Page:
It would seem like something is missing if the Great Wall of China didn’t make the cut of backpacker-worthy things to do in China today. The Great Wall of China might be the most recognizable and sought-after attraction in China, and understandably so. The original wall, which was built in 200 BC and made out of hard earth and stone, stretched a staggering 13,171 miles.
However, over many years, this wall eroded and had to be rebuilt several times. The Ming Dynasty constructed the majority of the remaining wall in the 14th century out of sturdier stone and brick. This wall, commonly referred to as the Ming wall, is around 5,500 miles long from Shanhaiguan in the east to Lop Lake in the west.
There are many different access points, and it is possible to walk the entire length of the wall if you have endless energy and absolutely no time constraints for the next eighteen months. The wall begins in the province of Hebei and is a great place to start your guided or self-guided walking tour of this ancient architectural marvel.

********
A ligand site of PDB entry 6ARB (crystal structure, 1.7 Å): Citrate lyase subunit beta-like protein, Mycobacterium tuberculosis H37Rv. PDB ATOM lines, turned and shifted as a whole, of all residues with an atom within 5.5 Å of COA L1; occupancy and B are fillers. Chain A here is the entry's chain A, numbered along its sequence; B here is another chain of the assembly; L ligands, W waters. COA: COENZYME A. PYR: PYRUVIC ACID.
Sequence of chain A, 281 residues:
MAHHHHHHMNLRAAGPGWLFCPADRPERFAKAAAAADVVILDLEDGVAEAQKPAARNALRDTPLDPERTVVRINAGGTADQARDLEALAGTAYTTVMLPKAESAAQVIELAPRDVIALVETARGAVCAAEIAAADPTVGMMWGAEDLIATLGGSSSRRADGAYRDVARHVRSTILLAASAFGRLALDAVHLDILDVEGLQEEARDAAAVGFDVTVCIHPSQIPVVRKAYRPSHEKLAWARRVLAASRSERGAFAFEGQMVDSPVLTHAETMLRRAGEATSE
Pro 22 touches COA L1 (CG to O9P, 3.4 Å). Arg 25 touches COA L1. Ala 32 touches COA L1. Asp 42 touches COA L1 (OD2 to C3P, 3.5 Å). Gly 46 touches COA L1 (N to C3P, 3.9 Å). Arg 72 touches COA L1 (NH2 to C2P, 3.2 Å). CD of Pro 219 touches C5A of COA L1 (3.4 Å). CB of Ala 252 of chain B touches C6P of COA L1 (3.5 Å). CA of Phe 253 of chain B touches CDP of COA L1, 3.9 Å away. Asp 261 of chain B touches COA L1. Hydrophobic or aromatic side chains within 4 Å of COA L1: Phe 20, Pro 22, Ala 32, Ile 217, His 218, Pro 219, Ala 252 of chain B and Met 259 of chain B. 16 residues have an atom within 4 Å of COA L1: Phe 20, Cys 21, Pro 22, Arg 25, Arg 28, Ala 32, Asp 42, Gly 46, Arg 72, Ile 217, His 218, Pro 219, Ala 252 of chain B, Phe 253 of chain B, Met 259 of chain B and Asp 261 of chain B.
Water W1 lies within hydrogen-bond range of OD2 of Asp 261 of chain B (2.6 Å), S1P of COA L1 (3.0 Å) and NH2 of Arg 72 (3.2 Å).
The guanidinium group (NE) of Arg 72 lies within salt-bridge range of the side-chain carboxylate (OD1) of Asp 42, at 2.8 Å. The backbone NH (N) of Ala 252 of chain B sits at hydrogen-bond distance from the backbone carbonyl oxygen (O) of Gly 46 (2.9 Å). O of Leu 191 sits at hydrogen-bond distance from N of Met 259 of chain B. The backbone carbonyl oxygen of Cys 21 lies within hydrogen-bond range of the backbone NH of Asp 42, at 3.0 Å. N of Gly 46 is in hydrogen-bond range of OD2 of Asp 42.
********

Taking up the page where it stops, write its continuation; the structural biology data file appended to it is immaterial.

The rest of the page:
When you are backpacking through the province of Shanghai, especially during the spring and fall, the Yuyuan Garden is a beautiful place to spend some time wandering through. The garden dates back to the Ming Dynasty (1368-1644) and was originally owned by a government official who had this garden specially designed for his elderly parents. This particular garden is a beautiful and classic example of a traditional Chinese garden. It is divided into six parts and includes the Ten-Thousand Flowers Pavilion, the Hall of Heralding Spring, the Lotus Pool, the Grand Rockery, the Hall of Jade Magnificence, and the Inner Garden.
The Yuyuan Garden is located next to the City God Temple and the Yuyuan Bazaar, which is a fascinating cluster of shops and restaurants.
The Mogao Caves, or the Thousand Buddha Grottos as they are interchangeably called, are home to an impressive collection of Buddhist artwork that dates back more than 1,000 years. These caves are carved into the cliffs of the Dachuan River. They house more than 45,000 square meters of murals and sculptures. This amazing attraction is a UNESCO World Heritage Site and is truly a beautiful celebration of the Buddhist religion.
You can easily get to the caves via taxi or bus from Dunhuang.
Inner Mongolia is a province in China that is entirely different from all the others, especially in terms of culture and history. The northern Chinese province is a land of seemingly endless grasslands, sun-scorched deserts, and nomadic herdsmen. Horses are an essential and integral part of the culture and daily life in Inner Mongolia, and the best way to experience this incredible province is by this traditional mode of transportation.